Dr Mary King honoured as Fellow
12 July 2011
Human rights campaigner Dr Mary King, who once worked alongside Dr Martin Luther King, will be presented as Fellow of Aberystwyth University today.
Dr King, who studied at Aberystwyth University, is an academic of high renown and a prolific author. Her books include Freedom Song: A Personal Story of the 1960s Civil Rights Movement, for which she was awarded the Robert F. Kennedy Memorial Book Award.
She has also published books on Mahatma Gandhi and Martin Luther King, on nonviolent resistance and the first Palestinian intifada, on emerging democracies in eastern Europe, and most recently a study of the historic struggle against the caste system in India.
In another guise she is married to Peter Bourne, who himself served for several years in the White House and who now farms llamas and buffaloes near Tregaron in west Wales.
Dr King will be presented as a Fellow of Aberystwyth University by Professor Michael Foley, Head of the Department of International Politics, at 11.00 a.m. on Wednesday 13 July.
Dr King is one of seven Fellows to be honoured by Aberystwyth University during the 2011 Graduation Ceremonies which run from the 12th to the 15th of July 2011.
Presentation of Dr Mary King as Fellow of Aberystwyth University by Professor Michael Foley, Head of the Department of International Politics.
Llywydd: braint a phleser yw cyflwyno Mary King yn gymrawd o Brifysgol Aberystwyth
In one guise Mary King is a local farmer’s wife from Tregaron – albeit the farm is unconventional in that it specializes in llamas and buffaloes. The farmer himself - Peter Bourne - is also unusual in that he served for several years in the White House. It is readily apparent that this household is far from ordinary and nothing exemplifies it more than Mary King herself.
Dr King hasn’t merely one claim to distinction but several. She has been a long term political activist in opposing minority persecution and in supporting human rights. This began in her home country of the US with her work for the SNCC - Student Nonviolent Coordinating Committee - one of the key organizations that campaigned for black civil rights in the Deep South during the 1960s. Her experiences at working alongside such figures as Martin Luther King in confronting systematic racial segregation generated a life-time’s interest in understanding how oppressive power structures operate and what measures can taken to transform them.
In addition to this work, Mary King is a prolific writer. Her books include Freedom Song: A Personal Story of the 1960s Civil Rights Movement. This won the Robert F. Kennedy Memorial Book Award. Further books appeared on Mahatma Gandhi and Martin Luther King; on Nonviolent Resistance and The First Palestinian Intifada; on Emerging Democracies in Eastern Europe; and most recently a study of the historic struggle against the caste system in India.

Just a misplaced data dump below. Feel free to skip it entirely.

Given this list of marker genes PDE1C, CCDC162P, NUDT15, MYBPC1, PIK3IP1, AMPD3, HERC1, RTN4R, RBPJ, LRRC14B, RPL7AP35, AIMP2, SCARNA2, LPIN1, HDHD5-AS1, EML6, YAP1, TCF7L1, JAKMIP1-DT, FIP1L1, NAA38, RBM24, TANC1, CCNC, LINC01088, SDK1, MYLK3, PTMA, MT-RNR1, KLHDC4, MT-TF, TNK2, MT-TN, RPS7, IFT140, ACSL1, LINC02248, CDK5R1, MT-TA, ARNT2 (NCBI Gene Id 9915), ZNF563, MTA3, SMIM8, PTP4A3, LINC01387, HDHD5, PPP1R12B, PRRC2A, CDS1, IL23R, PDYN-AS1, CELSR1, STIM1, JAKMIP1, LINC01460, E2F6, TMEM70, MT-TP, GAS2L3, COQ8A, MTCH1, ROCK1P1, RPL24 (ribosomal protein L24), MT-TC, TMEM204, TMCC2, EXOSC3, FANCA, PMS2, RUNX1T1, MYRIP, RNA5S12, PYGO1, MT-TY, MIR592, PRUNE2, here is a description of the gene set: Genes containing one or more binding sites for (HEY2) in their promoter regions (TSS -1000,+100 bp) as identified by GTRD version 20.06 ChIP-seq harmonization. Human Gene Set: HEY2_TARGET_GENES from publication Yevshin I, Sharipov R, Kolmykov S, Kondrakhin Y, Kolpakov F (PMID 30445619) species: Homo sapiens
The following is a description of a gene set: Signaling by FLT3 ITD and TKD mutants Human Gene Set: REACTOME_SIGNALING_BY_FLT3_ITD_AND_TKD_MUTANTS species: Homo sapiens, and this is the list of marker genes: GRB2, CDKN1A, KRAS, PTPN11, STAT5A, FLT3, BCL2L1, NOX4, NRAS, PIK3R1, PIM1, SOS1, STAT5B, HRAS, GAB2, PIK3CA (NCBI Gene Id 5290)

Mary King is also an academic of high renown:
- 1999 PhD
- 1999–2001 Professor of International Politics, St George’s University, Grenada, West Indies,
- Professor of peace and conflict studies at UN University for Peace in Costa Rica
- Distinguished scholar at the American University’s Center for Global Peace in Washington, D.C.
- Fellow at the Rothermere American Institute at the University of Oxford
The following snapshot of her recent activities bears witness to the reach of Mary’s interests:
- Workshops on Peace Research / Peace Capacity Building in Nigeria; Ethiopia; and Senegal.
- Workshops on Nonviolent Transformation of Conflict in Sierra Leone; South Africa; and Nigeria.
- A development initiative on gender and peace building, Zambia.
- And work in Sudan on environmental degradation as a cause of conflict in Darfur.
If all this were not enough, Dr King also has an impressive record of public and government service – most notably as a senior official with worldwide responsibility for the US Peace Corps as well as several national domestic volunteer service programs. She has worked with and for President Jimmy Carter for over thirty-five years and remains one of his special advisers. In this role as well as in many others, Dr King has built up an astounding network of personal contacts with the heads of state and government ministers in more than 120 developing countries.
It will have already become clear that Mary has a special interest in political transformation and human rights. Her signature study is that of peaceful change - in particular the virtues and techniques of nonviolent civil resistance, nonviolent social movements, and nonviolent strategic action in acute political conflicts. She is in effect an international publicist for these devices - which of course have received a resurgence of interest in the current period of the ‘Arab spring’.
Very few individuals can claim the mantle of ‘global citizen’ but Mary King surely ranks as one of them. A well known quotation of Robert F. Kennedy is highly apt for Mary King: ‘There are those who look at things the way they are, and ask why... I dream of things that never were, and ask why not?’ I think that Mary extends the question to ‘how might these missing things be brought about?’ Her career is a monument to that injunction and it is that which we rightfully honour today.
It is therefore a pleasure to welcome Mary back to Aber today in order to give our full recognition to her many accomplishments around the world – and for the world.
Barchus Lywydd : mae’n fraint i gyflwyno Mary King yn gymrawd o Brifysgol Aberystwyth.
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